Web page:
Someone posted something like this on Bikeforums recently:  You must really love someone if you are willing to ride 5 mph fast or slower that usual to stay with them.  You must really hate someone if you are willing to ride 5 mph fast or slower than usual to get away from them.

638
Routes / Re: My own Great Debate
« on: April 04, 2011, 01:45:11 pm »
No problem.  Richmond to Yorktown is about 70 miles.  If you don't feel like doing the extra miles, no one will be able to give you crap.

One description of a portion of the WE:

"The Western Express route through Nevada is Highway 50 from Carson City until it turns into route 487 turning to Baker, NV right on the Utah border...It is a desolate trip (no services for 78 miles into Ely and no services for 63 miles out of Ely)...I did the Western Express in 2001 and when they say Highway 50 is the loneliest Highway in America, they tend to mean it..."


639
General Discussion / Re: Mistakes and Attitude while on the road.
« on: April 04, 2011, 01:32:39 pm »
I have trouble with 40 miles of rolling hills in Hunterdon Co. NJ (max 600 - 800 feet climbs).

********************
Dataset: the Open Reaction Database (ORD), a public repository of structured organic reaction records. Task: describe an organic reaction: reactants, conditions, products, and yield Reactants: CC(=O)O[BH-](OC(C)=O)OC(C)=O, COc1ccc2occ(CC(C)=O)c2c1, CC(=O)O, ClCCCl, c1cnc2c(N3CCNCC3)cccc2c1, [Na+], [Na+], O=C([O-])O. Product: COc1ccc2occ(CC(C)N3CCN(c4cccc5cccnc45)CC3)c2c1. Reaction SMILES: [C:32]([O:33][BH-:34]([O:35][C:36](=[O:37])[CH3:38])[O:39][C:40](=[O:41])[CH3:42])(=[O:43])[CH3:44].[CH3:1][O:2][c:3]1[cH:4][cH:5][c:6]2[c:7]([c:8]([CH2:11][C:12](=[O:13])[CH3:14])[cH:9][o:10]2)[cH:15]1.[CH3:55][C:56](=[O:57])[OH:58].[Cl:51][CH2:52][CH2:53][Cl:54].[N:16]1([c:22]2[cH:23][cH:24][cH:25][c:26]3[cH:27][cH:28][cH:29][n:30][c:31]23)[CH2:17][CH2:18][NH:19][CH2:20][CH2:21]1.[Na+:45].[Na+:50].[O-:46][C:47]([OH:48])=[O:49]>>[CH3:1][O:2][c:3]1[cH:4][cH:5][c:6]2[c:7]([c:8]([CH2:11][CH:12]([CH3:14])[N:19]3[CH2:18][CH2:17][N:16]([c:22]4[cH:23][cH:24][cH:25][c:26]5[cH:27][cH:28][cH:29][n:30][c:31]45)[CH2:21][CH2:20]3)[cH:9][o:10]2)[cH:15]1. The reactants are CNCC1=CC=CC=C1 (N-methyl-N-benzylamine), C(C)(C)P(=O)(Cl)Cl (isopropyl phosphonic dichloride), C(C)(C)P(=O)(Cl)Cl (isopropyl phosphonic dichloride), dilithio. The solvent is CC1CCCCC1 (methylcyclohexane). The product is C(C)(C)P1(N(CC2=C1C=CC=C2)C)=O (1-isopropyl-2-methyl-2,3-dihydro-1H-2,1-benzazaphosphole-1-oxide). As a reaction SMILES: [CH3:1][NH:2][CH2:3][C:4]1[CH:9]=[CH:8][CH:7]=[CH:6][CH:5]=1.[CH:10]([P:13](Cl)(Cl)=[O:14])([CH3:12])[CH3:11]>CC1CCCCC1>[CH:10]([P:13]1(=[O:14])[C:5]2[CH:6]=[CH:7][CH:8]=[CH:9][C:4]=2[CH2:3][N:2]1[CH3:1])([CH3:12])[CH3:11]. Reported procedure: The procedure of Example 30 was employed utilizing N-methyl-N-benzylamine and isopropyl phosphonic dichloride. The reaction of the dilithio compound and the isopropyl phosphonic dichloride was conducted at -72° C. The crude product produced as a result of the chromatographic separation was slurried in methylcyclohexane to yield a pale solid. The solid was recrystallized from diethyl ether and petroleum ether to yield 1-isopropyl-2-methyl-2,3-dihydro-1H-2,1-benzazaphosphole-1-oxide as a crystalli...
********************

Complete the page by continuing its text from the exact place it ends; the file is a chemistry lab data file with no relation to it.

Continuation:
Anyone out ehre been in this place before?

I ride in Hunterdon County several times a year. ;D  Try training on Sweet Hollow Rd.  Or to test how well that granny gear works on Fox Farm Rd. that parallels SR 183.

If you want some cue sheets for rides from Bull's Island, L'Ville and Frenchtown, send me a PM with your email address.

640
Routes / Re: Places to camp just west of Eugene, OR?
« on: April 04, 2011, 01:17:17 pm »
If you are willing to stay at a non-h/b spot, there appears to be several campground/RV parks in and around Eugene.  Go to Google maps, type in "eugene orgeon campgrounds."  While several of them are RV oriented, they might do in a pinch.  West of the Eugene, in Junction City, is Richardson Couny Park: